So one half of this Stoner Noir paradox is that the deaths hint at significance beyond their literal meaning. But the other half is that they’re not necessarily the mystery to be solved. The mystery isn’t the murder, the suicide, or even the enigmatic evil that seems to motivate many of the characters — rather the mystery is one of qualitative abundance: in this place, where everything seems suffused with meaning, what actually matters? What’s actually important? In a place where things radiate cryptic messages, calling to you in spectral whispers, how do you focus on a single thread of meaning without being subsumed by the entire fabric? A few examples in the text of exhaustive lists of things that may or may not be significant:

There were several low buzzing sounds, and Duarte took his cell phone from a pocket. He pushed a button and greeted someone at the other end. He mentioned for Cetarti to wait a moment, and he disappeared into the inner part of the house. Cetarti killed time looking through the titles of videos piled up next to the TV: Monsters of She Male Cock, Asses Wide Open 11, Anal Cum Swappers #14, Squirtin’ Vixens #3, Enema Nurses, Anal Grannies 25, Blowjob Ninjas, Transsexual Babysitters 02, Large Pussy Bonanaza, Anal Slavery Cumpilation, Some Bitches Drink It All Up, Fetish Island #37, Extreme German Tortures 5.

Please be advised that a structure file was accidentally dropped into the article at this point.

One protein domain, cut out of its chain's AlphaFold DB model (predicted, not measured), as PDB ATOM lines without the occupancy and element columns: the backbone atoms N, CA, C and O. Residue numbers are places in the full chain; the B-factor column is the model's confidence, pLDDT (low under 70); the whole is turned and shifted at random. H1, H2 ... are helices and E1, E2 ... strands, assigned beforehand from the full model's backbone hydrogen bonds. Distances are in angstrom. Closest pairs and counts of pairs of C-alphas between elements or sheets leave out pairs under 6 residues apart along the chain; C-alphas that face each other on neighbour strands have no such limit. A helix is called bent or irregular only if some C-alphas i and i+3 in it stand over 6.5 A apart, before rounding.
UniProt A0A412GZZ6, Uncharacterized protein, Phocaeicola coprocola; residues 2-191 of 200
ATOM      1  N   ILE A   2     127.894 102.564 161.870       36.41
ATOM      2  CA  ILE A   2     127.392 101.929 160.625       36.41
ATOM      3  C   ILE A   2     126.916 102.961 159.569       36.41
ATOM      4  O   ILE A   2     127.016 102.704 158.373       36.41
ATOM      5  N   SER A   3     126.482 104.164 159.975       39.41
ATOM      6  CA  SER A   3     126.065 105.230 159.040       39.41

In the bathroom, next to the bidet and up against the wall, hundreds of copies of Reader’s Digest, very old but in good condition, were piled up. He flipped through one from 1962: the dangers of communism in Southeast Asia, the drama of a man trying to make it out of a forest after accidentally severing his aorta with a chainsaw, the eternal enchantment of Naples.

The characters in this book like getting high and watching nature documentaries. Understandable. That’s classic stoner fare, for sure. But these folks appear to sense the same qualities in the exotic animals on their televisions as in the oddly harsh environment and people around them, a profound sense of otherness that both repulses and fascinates them. Meanwhile, the plot of the novel progresses, of course, to complications beyond just the death of family members. Like all good noir, there are crimes within crimes here. But what really makes the novel work, and what makes it worthy of our attention, is this central question of figuring out what is meaningful to us in such an amoral and capricious world. Weather, cars, fish, toy planes, elephants, pornography, weed, coffins, beetles, dreams, crosses — all threaten to weigh in with equally heavy importance, projecting a repetitive monotony of doom — a weird mandala of despair slowly rotating on the page.